Belfast Telegraph

Thursday 23 October 2014

The Open: Phil Mickelson is in good spirits despite a slow start

I'm not as far away from top form as you think, insists 2013 champion

Looking lost? Phil Mickelson had an indifferent first round but has no intention of throwing in the towel just yet

Defending Open champion Phil Mickelson is confident his game is only a fraction away from being back to the level it was when he won at Muirfield 12 months ago. The five-time Major winner has not had a victory since lifting the Claret Jug for the first time in Scotland last year.

This is only the third year since 1993 he has arrived at The Open without a victory, having also done so in 1999 and 2003.

But Mickelson remains as positive as ever that he is on the verge of turning a corner despite a first-round 74 at Royal Liverpool, eight shots off the lead, and an indifferent short game which is usually his strength.

"This is the best I've hit it in over a year," he stressed.

"I had as much control over the golf ball as I've had in a long time. Whether it was working cuts into the wind, draws into the wind, shots off the tee.

"Certainly the score sucks but my game is as good as it's been in a long time.

"I've felt like it's just been a fraction off. I've been saying it's a fraction off for a while now and I feel now I found that last fraction – it's started to click.

"In 2004 at Troon I shot 74 the first day in pretty benign conditions, came out the next day and shot 66 and got right back in it.

"I feel like I'm more on that side of the equation than having another round over par because I just think the way I'm starting to hit it."

Mickelson had just two birdies – at the ninth and 10th – but bogeyed the seventh, 13th and 14th before hitting his approach to the par-five last out of bounds and taking a bogey six.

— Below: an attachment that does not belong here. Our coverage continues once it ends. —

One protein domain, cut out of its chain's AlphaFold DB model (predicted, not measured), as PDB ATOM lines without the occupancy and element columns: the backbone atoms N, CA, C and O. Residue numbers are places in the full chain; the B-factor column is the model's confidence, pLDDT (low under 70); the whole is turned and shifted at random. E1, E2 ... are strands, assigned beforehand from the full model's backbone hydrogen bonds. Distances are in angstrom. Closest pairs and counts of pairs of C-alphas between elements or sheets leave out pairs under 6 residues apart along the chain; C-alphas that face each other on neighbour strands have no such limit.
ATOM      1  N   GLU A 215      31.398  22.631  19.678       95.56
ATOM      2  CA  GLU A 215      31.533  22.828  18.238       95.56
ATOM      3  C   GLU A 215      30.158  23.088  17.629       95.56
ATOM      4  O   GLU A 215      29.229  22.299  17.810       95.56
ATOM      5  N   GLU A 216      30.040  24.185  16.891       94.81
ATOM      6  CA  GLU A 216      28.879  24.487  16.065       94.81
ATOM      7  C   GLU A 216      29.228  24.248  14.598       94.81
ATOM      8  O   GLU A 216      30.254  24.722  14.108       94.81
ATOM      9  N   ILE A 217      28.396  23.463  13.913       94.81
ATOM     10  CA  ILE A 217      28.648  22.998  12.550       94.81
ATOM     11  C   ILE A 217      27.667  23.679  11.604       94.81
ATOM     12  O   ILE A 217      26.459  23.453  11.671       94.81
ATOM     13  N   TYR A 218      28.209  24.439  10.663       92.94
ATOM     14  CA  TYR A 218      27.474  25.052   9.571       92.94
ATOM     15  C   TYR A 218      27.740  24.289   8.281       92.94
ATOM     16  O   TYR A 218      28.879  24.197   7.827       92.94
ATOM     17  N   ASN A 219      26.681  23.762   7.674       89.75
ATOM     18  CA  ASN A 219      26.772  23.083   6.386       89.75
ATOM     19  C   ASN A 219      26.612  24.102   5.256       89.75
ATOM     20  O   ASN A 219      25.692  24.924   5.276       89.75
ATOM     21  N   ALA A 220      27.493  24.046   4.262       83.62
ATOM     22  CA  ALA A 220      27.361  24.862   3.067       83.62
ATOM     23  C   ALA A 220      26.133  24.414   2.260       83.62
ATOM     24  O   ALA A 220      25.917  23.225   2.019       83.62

He admits that returning as defending champion means no-one now doubts his ability to perform in the world's oldest Major, in which he had just two top-10 finishes in his previous 13 attempts before last year.

"Coming into the Open Championship as a past champion the questions were totally different than they've been before," he said.

"The question 'Are you going to be able to come on top in links golf and overcome the challenge?' has already been answered.

"Now it's 'Can I do it again? Can I get in position again?' I know that this wasn't a great score, a great start, but this is as encouraged as I've been since last year's Open.

"I hit a lot of tremendous shots and even though the score is not reflective of it I can feel it's about to turn.

"Maybe tomorrow. It could be a week, it could be a month, but it's going to happen soon."

Meanwhile Masters champion Bubba Watson complained about the number of people following his group inside the ropes but admitted he had only himself to blame for a four-over round of 76 at the 143rd Open Championship.

After hitting his approach to the 394-yard 11th, the left-hander was heard on television saying: "There's just a thousand people in this fairway, all I want to do is play golf, that's all I want to do."

Up to that point the 35-year-old had kept his game in check, having played the first 10 holes in one-under, but afterwards he had a triple bogey seven at 11 and dropped three further shots with only one birdie as he came home in 42.

"It was good for 10 holes. I lost focus on 11: it was a short hole, middle of the fairway, I just forgot what I was doing," said the American.

"I asked my caddie about four times what the distance was and I never got comfortable over the shot.

"A lot of stuff was happening in the background but it was my fault.

"There was about 40 people in our fairway, inside the ropes with cameramen, and I don't know, some other people and a bunch of other people.

"It makes it tough for me because I lose focus real fast. But there was no phone problem, no fan problem.

"Nobody else was having that problem, it was just me, and I just let it go on that one hole and it cost me dearly."

Playing partner Phil Mickelson was asked whether he thought there were too many people inside the ropes.

"It's not a problem, it's just a different culture than what we're used to. That's all," he said.

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